Autobiography of William Joseph Dibdin F.I.C., F.C.S.
Analytical Chemist
1850 - 1925

Section 9

Men I have met

In the course of my official experiences I have met many varied characters in connection with both the London County Council and its predecessor the Metropolitan Board of Works. The one who naturally first comes into my mind is Lord Magheramorne, formerly Sir James McGarel-Hogg, who was for 18 years Chairman of the Board.

[ Sir James MacNaghten McGarel-Hogg KCB, 2nd Baronet, (1823-90) was created 1st Baron Magheramorne in 1887. He was the son of Rt Hon Sir James Weir Hogg Bt. James MacNaghten McGarel-Hogg was baptised with the name of James MacNaghten Hogg and he succeeded to the Hogg Baronetcy. On 8 February, 1877, his name was legally changed to James MacNaghten McGarel-Hogg by Royal Licence. ]

He was a stern disciplinarian but at the same time a most kindly and just man. He was Chairman during the whole of my period of office with the board and during that time I never heard a word from anyone of the staff but in praise of his manner of exercising his function as Chairman and Chief of the Staff. Sir Joseph Bazalgette, the Chief Engineer to the Board, was always very kind and considerate to me in the early days after Keates’ death and I had to suddenly take charge of the chemical part of the Inquiry on the Thames question and afterwards when we had to carry out and design the new process for treating the whole of the Sewage of London. He was said to be a "tartar" in his way, but I had nothing but cordial co-operation from him throughout.

[ Joseph Bazalgette was born in London on 28 March 1819. His father was a captain in the Royal Navy. Bazalgette began his career as a railway engineer, gaining considerable experience in land drainage and reclamation. In 1842 he set up in private practice. As chief engineer to London's metropolitan board of works in the mid-19th century, Bazalgette had a significant impact both on London's appearance and, through his design of an efficient sewage system, on the health of its inhabitants. ]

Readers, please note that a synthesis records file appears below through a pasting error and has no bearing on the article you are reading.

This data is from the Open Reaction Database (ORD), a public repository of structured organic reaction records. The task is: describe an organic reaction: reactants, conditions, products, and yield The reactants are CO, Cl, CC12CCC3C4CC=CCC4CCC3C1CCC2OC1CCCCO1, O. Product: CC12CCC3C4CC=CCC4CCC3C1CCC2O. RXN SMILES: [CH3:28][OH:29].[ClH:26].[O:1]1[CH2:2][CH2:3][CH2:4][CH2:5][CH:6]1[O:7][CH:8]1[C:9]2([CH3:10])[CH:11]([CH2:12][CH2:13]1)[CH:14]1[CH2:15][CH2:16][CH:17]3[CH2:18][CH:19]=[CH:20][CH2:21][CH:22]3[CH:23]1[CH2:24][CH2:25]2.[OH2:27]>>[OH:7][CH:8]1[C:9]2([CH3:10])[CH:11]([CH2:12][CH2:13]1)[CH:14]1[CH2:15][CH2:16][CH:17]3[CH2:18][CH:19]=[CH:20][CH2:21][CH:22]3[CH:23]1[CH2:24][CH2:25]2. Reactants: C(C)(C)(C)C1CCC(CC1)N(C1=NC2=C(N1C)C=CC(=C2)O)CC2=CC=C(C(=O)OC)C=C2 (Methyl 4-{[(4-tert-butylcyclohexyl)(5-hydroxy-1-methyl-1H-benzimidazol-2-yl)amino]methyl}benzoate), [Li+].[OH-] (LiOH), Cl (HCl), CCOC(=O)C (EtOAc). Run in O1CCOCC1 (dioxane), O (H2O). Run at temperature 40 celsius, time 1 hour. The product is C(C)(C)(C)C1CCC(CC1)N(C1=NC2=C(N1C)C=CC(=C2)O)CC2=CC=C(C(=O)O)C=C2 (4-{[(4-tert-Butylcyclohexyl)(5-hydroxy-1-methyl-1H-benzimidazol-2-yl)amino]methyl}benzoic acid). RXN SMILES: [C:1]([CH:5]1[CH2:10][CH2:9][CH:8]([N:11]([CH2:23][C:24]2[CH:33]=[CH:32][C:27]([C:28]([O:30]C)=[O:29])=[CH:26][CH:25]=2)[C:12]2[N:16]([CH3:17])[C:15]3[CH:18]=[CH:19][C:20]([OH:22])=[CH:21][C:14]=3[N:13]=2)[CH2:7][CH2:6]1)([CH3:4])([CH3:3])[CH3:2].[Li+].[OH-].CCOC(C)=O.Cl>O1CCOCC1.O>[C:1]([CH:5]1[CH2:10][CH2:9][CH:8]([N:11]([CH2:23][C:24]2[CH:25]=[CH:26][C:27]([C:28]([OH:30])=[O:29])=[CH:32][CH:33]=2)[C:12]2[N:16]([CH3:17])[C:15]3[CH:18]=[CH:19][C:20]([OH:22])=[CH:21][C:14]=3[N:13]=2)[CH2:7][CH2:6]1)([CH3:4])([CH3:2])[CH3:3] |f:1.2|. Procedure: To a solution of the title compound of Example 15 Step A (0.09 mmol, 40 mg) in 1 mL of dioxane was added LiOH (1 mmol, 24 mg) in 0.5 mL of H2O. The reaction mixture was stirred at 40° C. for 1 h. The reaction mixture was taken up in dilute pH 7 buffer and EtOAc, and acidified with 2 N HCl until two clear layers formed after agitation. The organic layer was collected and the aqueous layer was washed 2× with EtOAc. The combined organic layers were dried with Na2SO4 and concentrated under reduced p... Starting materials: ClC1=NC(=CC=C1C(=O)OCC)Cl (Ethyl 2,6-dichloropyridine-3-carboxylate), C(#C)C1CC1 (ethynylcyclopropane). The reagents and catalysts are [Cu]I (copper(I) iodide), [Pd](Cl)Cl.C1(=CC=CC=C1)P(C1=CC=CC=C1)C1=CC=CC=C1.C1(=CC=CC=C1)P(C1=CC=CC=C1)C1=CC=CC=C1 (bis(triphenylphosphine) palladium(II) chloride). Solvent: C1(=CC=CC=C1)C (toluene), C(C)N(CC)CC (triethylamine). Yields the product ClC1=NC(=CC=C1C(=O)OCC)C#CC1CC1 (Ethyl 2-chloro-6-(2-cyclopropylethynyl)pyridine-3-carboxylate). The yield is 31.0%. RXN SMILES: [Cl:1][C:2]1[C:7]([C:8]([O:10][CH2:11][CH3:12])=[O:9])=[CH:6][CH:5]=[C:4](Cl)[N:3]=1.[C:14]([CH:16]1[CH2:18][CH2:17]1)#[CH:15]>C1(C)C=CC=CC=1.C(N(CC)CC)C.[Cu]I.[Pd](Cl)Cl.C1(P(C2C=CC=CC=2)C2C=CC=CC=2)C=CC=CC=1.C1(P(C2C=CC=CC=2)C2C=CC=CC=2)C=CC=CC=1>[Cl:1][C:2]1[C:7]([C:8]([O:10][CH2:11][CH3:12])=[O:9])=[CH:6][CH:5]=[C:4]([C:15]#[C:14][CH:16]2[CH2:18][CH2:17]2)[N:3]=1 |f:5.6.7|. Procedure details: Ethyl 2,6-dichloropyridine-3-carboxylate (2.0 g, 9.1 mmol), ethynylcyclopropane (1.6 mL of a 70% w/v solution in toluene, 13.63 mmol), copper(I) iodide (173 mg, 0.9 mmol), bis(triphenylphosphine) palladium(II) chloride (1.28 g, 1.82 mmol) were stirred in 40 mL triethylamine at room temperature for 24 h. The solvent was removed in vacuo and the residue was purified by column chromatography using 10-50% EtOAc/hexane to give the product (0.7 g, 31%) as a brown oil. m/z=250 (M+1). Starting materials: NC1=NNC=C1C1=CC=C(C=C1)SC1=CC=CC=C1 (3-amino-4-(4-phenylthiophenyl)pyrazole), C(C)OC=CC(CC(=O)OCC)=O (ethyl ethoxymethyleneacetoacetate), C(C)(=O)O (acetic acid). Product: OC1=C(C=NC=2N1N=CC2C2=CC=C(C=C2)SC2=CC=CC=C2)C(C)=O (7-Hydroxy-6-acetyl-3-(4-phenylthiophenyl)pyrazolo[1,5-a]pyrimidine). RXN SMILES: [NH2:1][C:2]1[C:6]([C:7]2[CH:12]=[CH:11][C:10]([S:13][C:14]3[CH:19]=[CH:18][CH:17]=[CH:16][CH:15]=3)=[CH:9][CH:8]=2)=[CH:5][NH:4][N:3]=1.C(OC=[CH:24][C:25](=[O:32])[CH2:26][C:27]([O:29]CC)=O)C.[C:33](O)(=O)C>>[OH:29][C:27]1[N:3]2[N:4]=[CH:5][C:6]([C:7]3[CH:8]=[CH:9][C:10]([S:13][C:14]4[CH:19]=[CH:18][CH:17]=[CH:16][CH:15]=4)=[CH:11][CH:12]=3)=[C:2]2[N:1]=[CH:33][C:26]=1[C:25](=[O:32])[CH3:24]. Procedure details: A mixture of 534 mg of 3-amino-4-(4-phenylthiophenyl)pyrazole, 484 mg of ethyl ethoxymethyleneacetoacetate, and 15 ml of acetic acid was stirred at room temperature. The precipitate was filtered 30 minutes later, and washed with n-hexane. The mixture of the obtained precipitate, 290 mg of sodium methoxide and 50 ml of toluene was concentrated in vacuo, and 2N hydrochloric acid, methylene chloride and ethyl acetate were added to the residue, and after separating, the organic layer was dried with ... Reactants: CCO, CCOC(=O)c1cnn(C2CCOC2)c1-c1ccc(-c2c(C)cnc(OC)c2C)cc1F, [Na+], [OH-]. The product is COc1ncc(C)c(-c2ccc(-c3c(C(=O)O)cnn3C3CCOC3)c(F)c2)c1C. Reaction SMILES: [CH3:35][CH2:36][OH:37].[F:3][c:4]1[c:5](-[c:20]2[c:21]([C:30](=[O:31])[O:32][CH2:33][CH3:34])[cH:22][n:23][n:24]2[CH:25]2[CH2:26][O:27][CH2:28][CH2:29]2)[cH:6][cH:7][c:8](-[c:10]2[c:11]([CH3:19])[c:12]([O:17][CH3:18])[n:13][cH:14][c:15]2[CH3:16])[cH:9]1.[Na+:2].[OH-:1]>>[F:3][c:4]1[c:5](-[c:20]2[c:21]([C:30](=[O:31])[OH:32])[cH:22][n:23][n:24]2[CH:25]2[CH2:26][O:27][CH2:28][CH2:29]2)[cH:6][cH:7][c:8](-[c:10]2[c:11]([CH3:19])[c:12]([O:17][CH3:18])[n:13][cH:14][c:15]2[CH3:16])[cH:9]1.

I well remember coming up the River one day, after a visit by water , to the Outfalls with him. We were passing along his great work the Thames Embankment and he was looking at it with a kindly affectionate interest. It was just when the busy busy of the mob talk of the greedy aspirants to office who afterwards came in as "The London County Council" was at its full. I could not help remarking to Joseph "Well Sir Joseph, they may say what they like, but there is something by which you will always be remembered". The remark seemed to be grateful to him and he turned round as if with a sigh of relief, as if to say, "yes you are right."

Mr Reginald Ward, the solicitor to the Board, was a well known man and a curious mixture of elderly bachelor of the most kindly instincts and a hard working official.

On one occasion in the course of a discussion at the Board, one Member said " Mr Ward is a perfect cormorant for work. "At that time when great discussions were on about the proposed process for treating the London Sewage and we were working on experiments at Crossness. Mr Ward asked me if there was any difficulty in seeing something of them as he would like to do so. I told him to mention his own time and I would go to the works with him and explain them fully. Accordingly he went. The works were situated on the banks of the River and it was necessary to walk about two miles across the Plumstead Marshes to reach them from the Railway Station. When we were almost half way and absolutely no one in sight or hearing Mr Ward amused me by saying "Now that we are with out any witnesses, I should like you to give me your opinion about these experiments. Do you really think the process will answer the purpose"